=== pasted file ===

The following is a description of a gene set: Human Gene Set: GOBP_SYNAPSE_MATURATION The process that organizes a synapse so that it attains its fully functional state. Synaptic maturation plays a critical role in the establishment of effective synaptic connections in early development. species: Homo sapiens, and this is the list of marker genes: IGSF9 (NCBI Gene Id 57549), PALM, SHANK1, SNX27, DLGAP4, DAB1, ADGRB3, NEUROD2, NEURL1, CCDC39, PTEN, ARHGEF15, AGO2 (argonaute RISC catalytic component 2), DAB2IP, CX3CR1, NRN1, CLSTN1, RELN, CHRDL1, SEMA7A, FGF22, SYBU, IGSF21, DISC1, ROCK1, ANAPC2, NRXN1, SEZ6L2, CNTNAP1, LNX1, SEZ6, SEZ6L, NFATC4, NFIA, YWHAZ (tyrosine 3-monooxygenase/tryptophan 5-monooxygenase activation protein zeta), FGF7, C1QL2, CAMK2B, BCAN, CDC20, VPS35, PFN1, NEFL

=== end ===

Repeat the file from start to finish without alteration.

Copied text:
The following is a description of a gene set: Human Gene Set: GOBP_SYNAPSE_MATURATION The process that organizes a synapse so that it attains its fully functional state. Synaptic maturation plays a critical role in the establishment of effective synaptic connections in early development. species: Homo sapiens, and this is the list of marker genes: IGSF9 (NCBI Gene Id 57549), PALM, SHANK1, SNX27, DLGAP4, DAB1, ADGRB3, NEUROD2, NEURL1, CCDC39, PTEN, ARHGEF15, AGO2 (argonaute RISC catalytic component 2), DAB2IP, CX3CR1, NRN1, CLSTN1, RELN, CHRDL1, SEMA7A, FGF22, SYBU, IGSF21, DISC1, ROCK1, ANAPC2, NRXN1, SEZ6L2, CNTNAP1, LNX1, SEZ6, SEZ6L, NFATC4, NFIA, YWHAZ (tyrosine 3-monooxygenase/tryptophan 5-monooxygenase activation protein zeta), FGF7, C1QL2, CAMK2B, BCAN, CDC20, VPS35, PFN1, NEFL